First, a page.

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Award-winning author Peter Geye will make his second personal appearance in Cambridge on Sept. 30 at the Cambridge Library in support of his book “The Ski Jumpers.”

Award-winning author Peter Geye will make his second personal appearance in Cambridge on Sept. 30 at the Cambridge Library in support of his book “The Ski Jumpers.”
In 2013 Cambridge readers were introduced to award-winning author Peter Geye when his book “Safe from the Sea” was chosen as the Cambridge Community Read. On Sept. 30, Geye is returning to Cambridge Public Library in a free event to discuss his new book “The Ski Jumpers.” 
“The Ski Jumpers” is the story of a writer and former ski jumper facing a terminal diagnosis who takes one more leap — into the past of soaring flights and broken family bonds.
How would you describe The Ski Jumpers to potential readers?
It’s the story of a broken family, one held together mostly by the fond memories of ski jumping two brothers share. It’s about estrangement and reconciliation, and the difficult forms of love that drive both. And it’s the story of a happy marriage.
But it’s also about ski jumping! And gangsters and crimes and drug dealing. Lastly, it’s another homage to the state I call home, perhaps especially to the north Minneapolis neighborhood I grew up in.
The Ski Jumpers follows Jon on his journey and struggle with a bad health diagnosis, but the story isn’t really about Jon and his health. Would you describe for readers what the book’s central theme is to you? Is it family? Is it redemption?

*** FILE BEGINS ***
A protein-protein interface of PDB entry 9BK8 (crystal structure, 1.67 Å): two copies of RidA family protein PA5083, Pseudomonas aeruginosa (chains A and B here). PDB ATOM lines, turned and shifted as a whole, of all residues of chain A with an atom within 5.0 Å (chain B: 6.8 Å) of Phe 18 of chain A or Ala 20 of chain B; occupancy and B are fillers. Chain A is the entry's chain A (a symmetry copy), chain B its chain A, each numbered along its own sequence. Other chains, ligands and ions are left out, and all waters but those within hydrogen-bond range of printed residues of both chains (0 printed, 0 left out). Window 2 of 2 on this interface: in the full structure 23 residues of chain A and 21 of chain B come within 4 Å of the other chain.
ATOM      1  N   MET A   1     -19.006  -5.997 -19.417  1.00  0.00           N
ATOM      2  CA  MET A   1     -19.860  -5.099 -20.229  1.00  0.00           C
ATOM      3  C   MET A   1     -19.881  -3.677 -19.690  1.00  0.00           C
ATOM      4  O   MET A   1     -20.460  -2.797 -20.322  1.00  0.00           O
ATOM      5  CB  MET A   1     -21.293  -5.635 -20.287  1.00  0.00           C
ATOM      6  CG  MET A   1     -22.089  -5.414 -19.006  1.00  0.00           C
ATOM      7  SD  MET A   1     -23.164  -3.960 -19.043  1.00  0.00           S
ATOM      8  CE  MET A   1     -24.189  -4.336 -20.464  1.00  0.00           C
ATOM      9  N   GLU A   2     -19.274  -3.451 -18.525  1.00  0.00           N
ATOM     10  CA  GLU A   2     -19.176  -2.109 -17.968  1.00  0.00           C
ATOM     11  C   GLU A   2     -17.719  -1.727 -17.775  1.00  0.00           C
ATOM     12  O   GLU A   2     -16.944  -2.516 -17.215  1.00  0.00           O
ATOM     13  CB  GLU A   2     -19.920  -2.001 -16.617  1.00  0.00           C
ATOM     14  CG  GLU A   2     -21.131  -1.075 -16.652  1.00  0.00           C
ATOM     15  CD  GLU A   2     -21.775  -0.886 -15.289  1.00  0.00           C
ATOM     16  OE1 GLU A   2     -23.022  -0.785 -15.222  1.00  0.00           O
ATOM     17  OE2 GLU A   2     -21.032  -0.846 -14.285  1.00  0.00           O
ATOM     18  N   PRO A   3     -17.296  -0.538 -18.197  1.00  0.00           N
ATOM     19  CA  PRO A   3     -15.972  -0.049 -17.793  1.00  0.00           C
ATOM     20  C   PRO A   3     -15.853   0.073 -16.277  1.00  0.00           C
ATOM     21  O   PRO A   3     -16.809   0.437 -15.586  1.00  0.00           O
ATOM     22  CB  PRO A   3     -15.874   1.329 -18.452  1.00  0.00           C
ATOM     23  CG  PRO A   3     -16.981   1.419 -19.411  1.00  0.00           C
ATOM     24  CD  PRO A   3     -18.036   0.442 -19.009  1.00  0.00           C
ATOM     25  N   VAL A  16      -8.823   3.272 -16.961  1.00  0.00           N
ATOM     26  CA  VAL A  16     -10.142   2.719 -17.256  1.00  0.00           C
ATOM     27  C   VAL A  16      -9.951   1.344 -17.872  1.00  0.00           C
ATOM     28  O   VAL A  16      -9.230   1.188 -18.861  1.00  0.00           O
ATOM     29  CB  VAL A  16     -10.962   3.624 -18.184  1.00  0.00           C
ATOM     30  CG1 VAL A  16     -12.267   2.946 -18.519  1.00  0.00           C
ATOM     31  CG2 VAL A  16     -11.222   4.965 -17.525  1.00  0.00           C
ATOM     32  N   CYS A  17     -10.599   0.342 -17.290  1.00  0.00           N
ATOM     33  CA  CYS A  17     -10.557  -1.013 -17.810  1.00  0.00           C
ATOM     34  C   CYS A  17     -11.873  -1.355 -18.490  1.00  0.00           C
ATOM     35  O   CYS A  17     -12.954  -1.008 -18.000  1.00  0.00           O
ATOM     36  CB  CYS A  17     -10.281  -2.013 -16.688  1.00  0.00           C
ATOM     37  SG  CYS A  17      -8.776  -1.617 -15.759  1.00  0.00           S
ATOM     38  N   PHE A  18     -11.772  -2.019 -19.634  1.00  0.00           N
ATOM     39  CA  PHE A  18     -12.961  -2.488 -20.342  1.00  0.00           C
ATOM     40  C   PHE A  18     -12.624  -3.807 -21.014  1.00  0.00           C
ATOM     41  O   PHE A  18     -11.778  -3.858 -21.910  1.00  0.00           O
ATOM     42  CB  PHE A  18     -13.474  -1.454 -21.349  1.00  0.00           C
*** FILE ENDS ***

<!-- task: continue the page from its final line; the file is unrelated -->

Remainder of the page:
I’m loathe to assign meanings for readers, but for myself, the book is mostly about reconciliation, forgiveness, and the deep entanglement that is family life. 
There are so many journeys through time in this book to bring the reader and the characters through to the other side, but were there any pieces that were edited out or weren’t included that you might like to share with readers now?
Most of what was edited out were still more ski jumping scenes, if you can believe that!
But the question of the timeline is something I worked through literally for years, trying to devise a way to create the impression of a lived life. Seems to me we experience the world largely through three lenses: our memories, the moment we live in now, and our anticipation of whatever’s to come. Certainly, Jon experiences it this way. I hope I’ve demonstrated how interconnected these aspects are. 
In 2013 you were part of the Cambridge Community Read for Safe from the Sea. Can you tell me about your experience in our community?